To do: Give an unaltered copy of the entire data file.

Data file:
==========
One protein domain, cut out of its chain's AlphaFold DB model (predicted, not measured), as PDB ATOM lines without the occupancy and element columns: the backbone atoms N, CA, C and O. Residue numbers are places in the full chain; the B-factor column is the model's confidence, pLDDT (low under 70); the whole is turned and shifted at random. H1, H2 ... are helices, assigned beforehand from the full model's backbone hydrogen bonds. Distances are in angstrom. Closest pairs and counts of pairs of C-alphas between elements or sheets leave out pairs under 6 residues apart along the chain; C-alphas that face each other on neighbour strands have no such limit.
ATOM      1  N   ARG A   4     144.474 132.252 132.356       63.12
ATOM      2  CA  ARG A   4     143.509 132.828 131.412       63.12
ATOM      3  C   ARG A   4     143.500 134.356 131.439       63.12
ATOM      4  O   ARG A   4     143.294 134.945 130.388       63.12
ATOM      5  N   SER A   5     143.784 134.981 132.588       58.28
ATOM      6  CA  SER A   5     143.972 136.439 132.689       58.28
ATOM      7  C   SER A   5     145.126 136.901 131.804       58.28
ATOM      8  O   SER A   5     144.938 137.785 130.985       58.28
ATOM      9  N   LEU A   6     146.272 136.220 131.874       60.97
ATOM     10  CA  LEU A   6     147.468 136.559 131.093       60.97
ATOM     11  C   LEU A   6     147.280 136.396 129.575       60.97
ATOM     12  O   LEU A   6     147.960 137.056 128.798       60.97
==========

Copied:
One protein domain, cut out of its chain's AlphaFold DB model (predicted, not measured), as PDB ATOM lines without the occupancy and element columns: the backbone atoms N, CA, C and O. Residue numbers are places in the full chain; the B-factor column is the model's confidence, pLDDT (low under 70); the whole is turned and shifted at random. H1, H2 ... are helices, assigned beforehand from the full model's backbone hydrogen bonds. Distances are in angstrom. Closest pairs and counts of pairs of C-alphas between elements or sheets leave out pairs under 6 residues apart along the chain; C-alphas that face each other on neighbour strands have no such limit.
ATOM      1  N   ARG A   4     144.474 132.252 132.356       63.12
ATOM      2  CA  ARG A   4     143.509 132.828 131.412       63.12
ATOM      3  C   ARG A   4     143.500 134.356 131.439       63.12
ATOM      4  O   ARG A   4     143.294 134.945 130.388       63.12
ATOM      5  N   SER A   5     143.784 134.981 132.588       58.28
ATOM      6  CA  SER A   5     143.972 136.439 132.689       58.28
ATOM      7  C   SER A   5     145.126 136.901 131.804       58.28
ATOM      8  O   SER A   5     144.938 137.785 130.985       58.28
ATOM      9  N   LEU A   6     146.272 136.220 131.874       60.97
ATOM     10  CA  LEU A   6     147.468 136.559 131.093       60.97
ATOM     11  C   LEU A   6     147.280 136.396 129.575       60.97
ATOM     12  O   LEU A   6     147.960 137.056 128.798       60.97